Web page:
[BluesList] Irma Thomas has mixed feelings about the rediscovery of her 1970s-era 'Lost Cotillion Album'

Bill Dahl dahlbill@aol.com
Sat May 17 14:34:32 EDT 2014


The September 13-14, 1955 New Orleans sessions with Bumps at the helm were Richard's first for Specialty--all that predated them were two self-produced demos ("Baby" and "All Night Long") cut at WMBL in Macon in February of '55 with the Upsetters that Richard mailed to Rupe. Nothing cut by Richard at Cosimo's prior to "Tutti Frutti" even remotely resembles Cole's crooning--just a half-dozen emotionally charged, gospel-inflected blues ballads that presage the advent of soul music as we now know it (including the classic "Directly From My Heart"), a swinging "Baby," and the blazing "Kansas City." When Richard sat down at the piano (replacing Huey Smith), it made a huge difference. 
Richard's prior jump blues sessions for RCA Victor and Peacock had no Cole-styled ballads either--he was always a Billy Wright/Roy Brown disciple prior to finding his own style. Specialty's boxed set of Richard's sides from this period gives the full story--it's a must!
Bill Dahl
dahlbill@aol.com

 
 
-----Original Message-----
From: Jef Jaisun <jef@jaisunphoto.com>
To: Blues_L <Blues_L@listserv.nethelps.com>; Blues_L <Blues_L@listserv.nethelps.com>
Sent: Sat, May 17, 2014 1:07 pm
Subject: Re: [BluesList] Irma Thomas has mixed feelings about the rediscovery of her 1970s-era 'Lost Cotillion Album'


Correct on Ray Charles, because Bumps had worked with Ray in Seattle inthe late 1940s. My recollection is that Art Rupe wasn't getting anywherewith Richard stylistically, which is why Bumps was brought in to give ita shot. Until that fateful "Tutti Frutti" night Bumps hadNat-ish designs for Richard. Good thing that changed!

JJ


At 10:54 AM 5/17/2014, Bill Dahl wrote:

Specialty Recordsnever tried to make Little Richard sound like Nat Cole, nor did any otherlabel (he would have been incapable of it). His historic first 1955sessions in New Orleans for Specialty had already included the blisteringrocker "Kansas City" and some terrific blues ballads (think RoyBrown or Billy Wright, not Nat) prior to Richard and Bumps Blackwellheading out for a bite to eat, where Richard commandeered the piano andperformed the then-raunchy "Tutti Frutti." Since Bumps hadn'theard him do the song before, it certainly wasn't his fault it wasn't onthe schedule that day, but it sure was when they got back to Cosimo's.Perhaps you're thinking of Ray Charles, who cut a slew of ballads in avery Cole/Charles Brown bag until he found his own rougher, moregospel-influenced style--but that was his own preference, not that of aproducer.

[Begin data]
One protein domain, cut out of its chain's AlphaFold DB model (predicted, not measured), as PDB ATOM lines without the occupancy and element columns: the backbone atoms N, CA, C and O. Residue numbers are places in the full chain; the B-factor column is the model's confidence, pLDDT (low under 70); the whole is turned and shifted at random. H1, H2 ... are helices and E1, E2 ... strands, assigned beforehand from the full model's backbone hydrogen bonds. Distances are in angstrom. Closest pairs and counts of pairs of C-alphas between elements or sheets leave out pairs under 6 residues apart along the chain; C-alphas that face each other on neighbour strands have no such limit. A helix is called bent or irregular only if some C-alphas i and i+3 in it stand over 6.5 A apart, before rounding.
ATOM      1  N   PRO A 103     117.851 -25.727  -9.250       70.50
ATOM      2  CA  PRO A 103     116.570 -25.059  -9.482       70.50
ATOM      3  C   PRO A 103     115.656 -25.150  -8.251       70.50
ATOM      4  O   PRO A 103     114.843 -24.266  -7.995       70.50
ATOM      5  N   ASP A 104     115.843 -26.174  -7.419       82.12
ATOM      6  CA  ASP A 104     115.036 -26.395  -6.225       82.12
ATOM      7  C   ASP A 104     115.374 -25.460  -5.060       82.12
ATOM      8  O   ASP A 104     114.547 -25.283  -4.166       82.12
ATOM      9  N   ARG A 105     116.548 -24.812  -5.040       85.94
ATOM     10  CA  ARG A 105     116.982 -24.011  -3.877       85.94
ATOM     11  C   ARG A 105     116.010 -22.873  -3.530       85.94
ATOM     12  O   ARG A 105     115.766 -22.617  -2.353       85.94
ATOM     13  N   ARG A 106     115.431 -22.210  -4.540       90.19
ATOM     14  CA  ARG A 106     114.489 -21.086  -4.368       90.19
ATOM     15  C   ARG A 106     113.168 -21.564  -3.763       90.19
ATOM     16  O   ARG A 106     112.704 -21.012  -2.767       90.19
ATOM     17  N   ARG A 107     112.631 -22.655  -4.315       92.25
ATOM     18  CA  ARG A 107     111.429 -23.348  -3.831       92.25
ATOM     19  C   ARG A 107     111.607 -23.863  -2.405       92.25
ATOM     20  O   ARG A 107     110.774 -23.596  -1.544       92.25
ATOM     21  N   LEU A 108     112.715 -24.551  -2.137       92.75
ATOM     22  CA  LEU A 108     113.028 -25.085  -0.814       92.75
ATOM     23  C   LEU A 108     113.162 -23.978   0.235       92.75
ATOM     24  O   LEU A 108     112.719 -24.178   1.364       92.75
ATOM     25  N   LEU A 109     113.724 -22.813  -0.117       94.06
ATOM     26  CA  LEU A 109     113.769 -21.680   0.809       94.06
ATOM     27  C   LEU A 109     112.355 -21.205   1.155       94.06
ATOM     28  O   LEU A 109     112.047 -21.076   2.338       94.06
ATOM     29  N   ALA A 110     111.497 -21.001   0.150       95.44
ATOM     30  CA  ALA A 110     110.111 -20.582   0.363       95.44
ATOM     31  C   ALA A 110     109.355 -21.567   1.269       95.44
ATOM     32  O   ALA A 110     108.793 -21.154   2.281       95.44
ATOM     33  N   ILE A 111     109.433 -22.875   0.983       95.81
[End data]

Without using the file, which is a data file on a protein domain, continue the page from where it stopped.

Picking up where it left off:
I'm quite pleased Real Gone has unearthed these priceless Irma Thomastapes. They may be uneven, but I'm sure I'll enjoy them a whole lot morethan her recent MOR-slanted stuff for Rounder. I'll be reviewing theThomas CD in my next Blues Music Magazine reissue column!
 
Bill Dahl
dahlbill@aol.com
 
 
-----Original Message-----
From: Jef Jaisun <jef@jaisunphoto.com>
To: Blues_L <Blues_L@listserv.nethelps.com>; BLUES-L<Blues_L@listserv.nethelps.com>
Sent: Sat, May 17, 2014 12:37 pm
Subject: Re: [BluesList] Irma Thomas has mixed feelings about therediscovery of her 1970s-era 'Lost Cotillion Album'

 "Full Time Woman" was originally written and recorded byblues singer Alice Stuart, who is still performing and touring.www.alicestuart.com The songwas released on her Fantasy Records album in 1970, and remains in her setlist. It's been covered by a number of artists besides Irma, one of thembeing Grootna, the group produced by Jefferson Airplane's Marty Balin in1972 for Columbia. Somewhere I might still have the rare single of thatrelease. 

Arif Mardin produced a huge number of successful female balladeers.Unfortunately for Irma, one of them was Diana Ross. Also unfortunately,when it came to Irma, Mardin couldn't see the forest for the trees. Maybeit was that failure that helped him do a better job later on, withartists like Anita Baker, Norah Jones and Roberta Flack. 

It always bothers me to hear of bonehead recording moguls trying tochange the style of inherently great artists to match someone alreadyfamous. How many flopped folksingers have been touted as "the nextBob Dylan?" Specialty Records tried to get Little Richard to soundlike Nat Cole, til one night producer Bumps Blackwell heard the realRichard on stage. Columbia had no clue what to do with Aretha early on,and those LPs made her sound like a lounge singer. At least Wexler gotthat one right when he signed her to Atlantic. In 1970, a blues singerfriend of mine was told by another top clown at Columbia that he neededto "sound more like James Taylor." Say what? Kind of brings upthe retro-rhetorical question: "So what was your first clue therecording industry was on coke?"

Forty years later Irma still rules. Anyone who's see her perform can tellyou that.

JJ



At 05:29 AM 5/17/2014, Jimmy Jacobs wrote:

I listened to some of thisduring my last visit to NOLA and passed on buying it.  

http://www.nola.com/music/index.ssf/2014/05/irma_thomas_has_mixed_feelings.html#cmpid=nwsltrhead 
 
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